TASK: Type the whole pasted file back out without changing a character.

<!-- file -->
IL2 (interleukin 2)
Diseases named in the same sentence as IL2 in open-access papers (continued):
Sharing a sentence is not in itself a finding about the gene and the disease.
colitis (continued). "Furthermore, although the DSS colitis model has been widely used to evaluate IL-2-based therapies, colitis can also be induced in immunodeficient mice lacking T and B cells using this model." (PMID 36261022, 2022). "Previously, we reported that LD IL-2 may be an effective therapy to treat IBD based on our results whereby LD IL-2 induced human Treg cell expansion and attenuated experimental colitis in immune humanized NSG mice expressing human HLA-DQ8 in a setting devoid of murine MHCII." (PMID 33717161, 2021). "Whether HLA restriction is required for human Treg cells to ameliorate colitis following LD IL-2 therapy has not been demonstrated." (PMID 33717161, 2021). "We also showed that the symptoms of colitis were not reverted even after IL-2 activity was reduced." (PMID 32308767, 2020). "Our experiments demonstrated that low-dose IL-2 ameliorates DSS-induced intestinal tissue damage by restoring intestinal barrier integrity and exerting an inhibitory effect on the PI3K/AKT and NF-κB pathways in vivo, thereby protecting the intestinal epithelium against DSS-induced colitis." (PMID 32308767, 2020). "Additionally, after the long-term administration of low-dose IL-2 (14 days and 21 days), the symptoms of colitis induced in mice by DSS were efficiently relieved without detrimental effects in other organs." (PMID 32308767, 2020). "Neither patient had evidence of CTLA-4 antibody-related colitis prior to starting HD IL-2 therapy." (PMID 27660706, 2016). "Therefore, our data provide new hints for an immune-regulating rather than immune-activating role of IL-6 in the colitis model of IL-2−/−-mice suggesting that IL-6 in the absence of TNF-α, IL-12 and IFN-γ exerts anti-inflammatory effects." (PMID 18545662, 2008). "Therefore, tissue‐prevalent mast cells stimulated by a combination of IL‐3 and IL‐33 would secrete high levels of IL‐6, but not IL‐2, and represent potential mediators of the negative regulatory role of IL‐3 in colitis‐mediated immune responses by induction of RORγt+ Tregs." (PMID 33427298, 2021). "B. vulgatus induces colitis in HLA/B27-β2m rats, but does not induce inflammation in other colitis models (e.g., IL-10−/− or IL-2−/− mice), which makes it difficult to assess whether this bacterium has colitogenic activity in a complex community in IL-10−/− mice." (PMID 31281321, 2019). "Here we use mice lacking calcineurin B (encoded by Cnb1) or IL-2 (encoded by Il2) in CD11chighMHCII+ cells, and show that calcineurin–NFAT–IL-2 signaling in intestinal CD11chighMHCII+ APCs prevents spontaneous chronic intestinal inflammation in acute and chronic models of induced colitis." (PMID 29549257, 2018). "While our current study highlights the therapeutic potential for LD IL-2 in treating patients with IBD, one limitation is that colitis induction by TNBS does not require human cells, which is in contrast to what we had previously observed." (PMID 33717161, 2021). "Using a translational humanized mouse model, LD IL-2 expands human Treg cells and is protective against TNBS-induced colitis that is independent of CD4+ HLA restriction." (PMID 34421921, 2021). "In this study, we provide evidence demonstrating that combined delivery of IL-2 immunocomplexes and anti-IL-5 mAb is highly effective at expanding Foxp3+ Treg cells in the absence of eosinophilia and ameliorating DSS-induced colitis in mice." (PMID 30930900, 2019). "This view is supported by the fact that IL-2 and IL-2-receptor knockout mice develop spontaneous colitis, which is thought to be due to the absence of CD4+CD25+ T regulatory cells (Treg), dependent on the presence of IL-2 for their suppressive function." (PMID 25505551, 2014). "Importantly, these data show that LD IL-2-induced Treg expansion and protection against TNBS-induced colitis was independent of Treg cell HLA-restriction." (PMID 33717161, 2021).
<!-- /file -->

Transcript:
IL2 (interleukin 2)
Diseases named in the same sentence as IL2 in open-access papers (continued):
Sharing a sentence is not in itself a finding about the gene and the disease.
colitis (continued). "Furthermore, although the DSS colitis model has been widely used to evaluate IL-2-based therapies, colitis can also be induced in immunodeficient mice lacking T and B cells using this model." (PMID 36261022, 2022). "Previously, we reported that LD IL-2 may be an effective therapy to treat IBD based on our results whereby LD IL-2 induced human Treg cell expansion and attenuated experimental colitis in immune humanized NSG mice expressing human HLA-DQ8 in a setting devoid of murine MHCII." (PMID 33717161, 2021). "Whether HLA restriction is required for human Treg cells to ameliorate colitis following LD IL-2 therapy has not been demonstrated." (PMID 33717161, 2021). "We also showed that the symptoms of colitis were not reverted even after IL-2 activity was reduced." (PMID 32308767, 2020). "Our experiments demonstrated that low-dose IL-2 ameliorates DSS-induced intestinal tissue damage by restoring intestinal barrier integrity and exerting an inhibitory effect on the PI3K/AKT and NF-κB pathways in vivo, thereby protecting the intestinal epithelium against DSS-induced colitis." (PMID 32308767, 2020). "Additionally, after the long-term administration of low-dose IL-2 (14 days and 21 days), the symptoms of colitis induced in mice by DSS were efficiently relieved without detrimental effects in other organs." (PMID 32308767, 2020). "Neither patient had evidence of CTLA-4 antibody-related colitis prior to starting HD IL-2 therapy." (PMID 27660706, 2016). "Therefore, our data provide new hints for an immune-regulating rather than immune-activating role of IL-6 in the colitis model of IL-2−/−-mice suggesting that IL-6 in the absence of TNF-α, IL-12 and IFN-γ exerts anti-inflammatory effects." (PMID 18545662, 2008). "Therefore, tissue‐prevalent mast cells stimulated by a combination of IL‐3 and IL‐33 would secrete high levels of IL‐6, but not IL‐2, and represent potential mediators of the negative regulatory role of IL‐3 in colitis‐mediated immune responses by induction of RORγt+ Tregs." (PMID 33427298, 2021). "B. vulgatus induces colitis in HLA/B27-β2m rats, but does not induce inflammation in other colitis models (e.g., IL-10−/− or IL-2−/− mice), which makes it difficult to assess whether this bacterium has colitogenic activity in a complex community in IL-10−/− mice." (PMID 31281321, 2019). "Here we use mice lacking calcineurin B (encoded by Cnb1) or IL-2 (encoded by Il2) in CD11chighMHCII+ cells, and show that calcineurin–NFAT–IL-2 signaling in intestinal CD11chighMHCII+ APCs prevents spontaneous chronic intestinal inflammation in acute and chronic models of induced colitis." (PMID 29549257, 2018). "While our current study highlights the therapeutic potential for LD IL-2 in treating patients with IBD, one limitation is that colitis induction by TNBS does not require human cells, which is in contrast to what we had previously observed." (PMID 33717161, 2021). "Using a translational humanized mouse model, LD IL-2 expands human Treg cells and is protective against TNBS-induced colitis that is independent of CD4+ HLA restriction." (PMID 34421921, 2021). "In this study, we provide evidence demonstrating that combined delivery of IL-2 immunocomplexes and anti-IL-5 mAb is highly effective at expanding Foxp3+ Treg cells in the absence of eosinophilia and ameliorating DSS-induced colitis in mice." (PMID 30930900, 2019). "This view is supported by the fact that IL-2 and IL-2-receptor knockout mice develop spontaneous colitis, which is thought to be due to the absence of CD4+CD25+ T regulatory cells (Treg), dependent on the presence of IL-2 for their suppressive function." (PMID 25505551, 2014). "Importantly, these data show that LD IL-2-induced Treg expansion and protection against TNBS-induced colitis was independent of Treg cell HLA-restriction." (PMID 33717161, 2021).